‘Adam’: Reach out and touch

July 29, 2009

Films about the mentally challenged tend to be of a piece, usually along these lines: They’re people, too, with the same needs as you and me. Except they’re more noble, more sensitive, more … something, because they’re, well, special.

 

For the most part, however, Max Mayer’s “Adam” avoids that trap. Yes, Hugh Dancy’s character, Adam, has Asperger’s syndrome. But this oddly affecting romantic comedy is less about that than it is an odd-couple tale in which personality differences are the obstacle – and Asperger’s is one of those differences.

 

Dancy plays Adam, a young man with an engineering job and an apartment, whose father (his lifelong protector and cheerleader) has just died. Adam is self-sufficient, navigates Manhattan daily and is outwardly normal, except for the flat affect of Asperger’s. This prevents him from connecting with or taking emotional cues from other people in the usual way.

 

Then he meets Beth (Rose Byrne), who has just gotten out of a relationship with an untrustworthy man and taken the apartment upstairs from Adam. He gradually inserts himself into her life as a friend – and he’s so unlike other men she knows that she’s willing to give him a chance. She learns to understand him once she figures out what his deal is.

 

But there’s a conflict – there’s always a conflict. In this case, it’s her snooty Westchester parents (Peter Gallagher, Amy Irving), who can’t believe their princess of a daughter would settle for damaged goods. Of course, Dad has problems of his own – and his have to do with secrets and lies about his own honesty.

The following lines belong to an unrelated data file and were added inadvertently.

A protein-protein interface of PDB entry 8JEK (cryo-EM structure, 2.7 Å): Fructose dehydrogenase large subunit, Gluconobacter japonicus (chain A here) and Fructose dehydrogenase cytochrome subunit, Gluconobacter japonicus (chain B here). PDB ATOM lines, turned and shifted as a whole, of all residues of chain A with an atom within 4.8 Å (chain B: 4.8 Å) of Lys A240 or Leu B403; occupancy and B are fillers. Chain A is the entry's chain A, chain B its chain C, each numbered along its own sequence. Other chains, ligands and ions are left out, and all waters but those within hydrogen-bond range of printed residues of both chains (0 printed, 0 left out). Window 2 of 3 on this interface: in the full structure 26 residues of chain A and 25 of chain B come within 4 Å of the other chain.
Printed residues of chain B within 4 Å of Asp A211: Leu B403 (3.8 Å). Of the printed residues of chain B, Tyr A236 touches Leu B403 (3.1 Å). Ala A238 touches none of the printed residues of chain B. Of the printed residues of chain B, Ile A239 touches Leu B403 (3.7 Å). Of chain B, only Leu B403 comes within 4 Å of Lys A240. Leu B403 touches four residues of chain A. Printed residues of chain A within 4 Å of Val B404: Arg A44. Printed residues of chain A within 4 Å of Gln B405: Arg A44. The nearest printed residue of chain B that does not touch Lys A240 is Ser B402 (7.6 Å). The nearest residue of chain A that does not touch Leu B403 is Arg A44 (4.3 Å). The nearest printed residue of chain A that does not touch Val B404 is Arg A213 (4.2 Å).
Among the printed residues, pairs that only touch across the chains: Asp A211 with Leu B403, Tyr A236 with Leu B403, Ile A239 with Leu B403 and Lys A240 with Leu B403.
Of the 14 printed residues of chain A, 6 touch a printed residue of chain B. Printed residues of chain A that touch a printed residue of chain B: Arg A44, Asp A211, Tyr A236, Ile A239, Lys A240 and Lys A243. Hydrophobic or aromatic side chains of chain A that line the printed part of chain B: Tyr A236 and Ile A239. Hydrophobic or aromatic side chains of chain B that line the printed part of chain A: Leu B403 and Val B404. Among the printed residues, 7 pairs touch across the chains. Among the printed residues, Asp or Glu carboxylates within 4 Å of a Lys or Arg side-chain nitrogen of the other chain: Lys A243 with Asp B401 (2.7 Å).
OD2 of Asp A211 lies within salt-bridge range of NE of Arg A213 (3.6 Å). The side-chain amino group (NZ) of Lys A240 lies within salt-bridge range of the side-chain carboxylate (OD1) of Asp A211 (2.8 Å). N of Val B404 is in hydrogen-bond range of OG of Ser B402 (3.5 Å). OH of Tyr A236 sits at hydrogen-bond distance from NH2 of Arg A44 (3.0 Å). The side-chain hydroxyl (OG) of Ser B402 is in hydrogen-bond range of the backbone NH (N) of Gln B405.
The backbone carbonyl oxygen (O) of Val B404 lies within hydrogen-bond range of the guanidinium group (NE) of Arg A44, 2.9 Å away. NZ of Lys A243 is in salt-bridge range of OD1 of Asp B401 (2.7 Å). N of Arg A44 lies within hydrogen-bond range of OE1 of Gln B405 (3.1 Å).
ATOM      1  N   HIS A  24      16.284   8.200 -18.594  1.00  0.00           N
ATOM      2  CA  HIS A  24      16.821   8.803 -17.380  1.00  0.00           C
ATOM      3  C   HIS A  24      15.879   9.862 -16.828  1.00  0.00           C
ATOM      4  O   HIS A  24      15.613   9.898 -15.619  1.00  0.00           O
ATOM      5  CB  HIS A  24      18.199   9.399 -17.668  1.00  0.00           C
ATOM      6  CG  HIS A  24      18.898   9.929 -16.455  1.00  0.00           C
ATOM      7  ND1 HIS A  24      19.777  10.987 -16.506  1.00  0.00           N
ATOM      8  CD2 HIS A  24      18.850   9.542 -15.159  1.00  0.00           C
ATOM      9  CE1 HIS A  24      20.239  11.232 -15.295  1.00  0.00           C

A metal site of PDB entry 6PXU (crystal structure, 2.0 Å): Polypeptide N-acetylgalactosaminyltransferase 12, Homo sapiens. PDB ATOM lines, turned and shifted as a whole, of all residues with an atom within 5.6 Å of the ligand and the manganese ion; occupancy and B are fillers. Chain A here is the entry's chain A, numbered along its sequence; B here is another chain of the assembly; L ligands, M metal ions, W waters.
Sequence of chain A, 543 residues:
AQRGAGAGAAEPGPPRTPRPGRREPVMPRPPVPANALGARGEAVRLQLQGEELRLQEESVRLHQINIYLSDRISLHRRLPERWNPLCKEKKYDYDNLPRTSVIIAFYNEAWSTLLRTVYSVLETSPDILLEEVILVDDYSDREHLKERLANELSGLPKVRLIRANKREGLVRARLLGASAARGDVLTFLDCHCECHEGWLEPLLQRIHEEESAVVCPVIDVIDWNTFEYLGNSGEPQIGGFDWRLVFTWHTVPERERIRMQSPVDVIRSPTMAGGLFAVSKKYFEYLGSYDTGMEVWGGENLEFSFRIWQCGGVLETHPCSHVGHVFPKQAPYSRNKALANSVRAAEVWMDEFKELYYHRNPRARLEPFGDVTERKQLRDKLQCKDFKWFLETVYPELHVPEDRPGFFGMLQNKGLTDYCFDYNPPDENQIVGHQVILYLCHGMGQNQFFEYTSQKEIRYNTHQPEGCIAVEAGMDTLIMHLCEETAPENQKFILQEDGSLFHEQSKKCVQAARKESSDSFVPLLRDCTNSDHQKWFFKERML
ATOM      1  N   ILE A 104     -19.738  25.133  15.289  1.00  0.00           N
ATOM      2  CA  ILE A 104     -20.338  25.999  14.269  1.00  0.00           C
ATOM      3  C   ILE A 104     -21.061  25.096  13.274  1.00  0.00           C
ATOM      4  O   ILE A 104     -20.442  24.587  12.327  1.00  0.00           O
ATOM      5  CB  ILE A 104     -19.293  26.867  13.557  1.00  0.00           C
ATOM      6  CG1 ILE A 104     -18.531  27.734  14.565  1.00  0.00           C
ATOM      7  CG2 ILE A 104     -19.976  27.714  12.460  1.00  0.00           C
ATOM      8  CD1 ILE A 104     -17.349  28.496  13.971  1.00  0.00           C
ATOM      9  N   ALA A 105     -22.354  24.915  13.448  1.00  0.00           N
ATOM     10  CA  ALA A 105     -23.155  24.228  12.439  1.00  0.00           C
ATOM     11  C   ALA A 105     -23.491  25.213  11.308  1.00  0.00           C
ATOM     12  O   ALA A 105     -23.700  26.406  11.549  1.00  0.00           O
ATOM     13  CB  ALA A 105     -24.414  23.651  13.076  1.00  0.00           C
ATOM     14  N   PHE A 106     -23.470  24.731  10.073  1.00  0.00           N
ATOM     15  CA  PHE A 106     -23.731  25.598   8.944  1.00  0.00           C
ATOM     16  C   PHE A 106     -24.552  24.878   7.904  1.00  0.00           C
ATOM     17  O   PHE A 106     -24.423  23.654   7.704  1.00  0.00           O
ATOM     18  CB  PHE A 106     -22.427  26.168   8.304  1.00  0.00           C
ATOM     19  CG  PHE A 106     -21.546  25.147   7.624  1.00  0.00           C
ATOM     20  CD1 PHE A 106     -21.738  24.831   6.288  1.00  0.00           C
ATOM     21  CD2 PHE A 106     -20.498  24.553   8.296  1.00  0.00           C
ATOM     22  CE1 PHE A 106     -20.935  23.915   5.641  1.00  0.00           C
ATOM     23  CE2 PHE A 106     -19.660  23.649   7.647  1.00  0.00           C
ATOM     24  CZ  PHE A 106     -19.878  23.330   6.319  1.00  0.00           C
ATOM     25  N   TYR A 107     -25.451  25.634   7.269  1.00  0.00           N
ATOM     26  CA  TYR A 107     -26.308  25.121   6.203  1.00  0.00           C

Mayer’s script never tries to show the “special” side of Adam. There are funny moments that have to do with his inability to recognize social niceties and his tendency to blurt whatever he happens to be thinking. It’s never cute or precious, however, though Adam’s occasional meltdowns have a certain dramatic convenience.

 

One also wonders if Rose would have been as charmed by Adam if he looked like Paul Giamatti or Steve Buscemi, instead of cute Hugh Dancy. Still, Dancy and Byrne have a quirky chemistry that works. Dancy is particularly good as a guy who seems perpetually distracted but struggles to make connections that he sees others making.

 

It would be simple to cynically dismiss “Adam” as condescendingly feel-good, but that’s a lazy reading of a film that is full of heart and wit. Give it a chance and you’ll find yourself drawn into this character’s life in ways that will both touch and amuse you.

 

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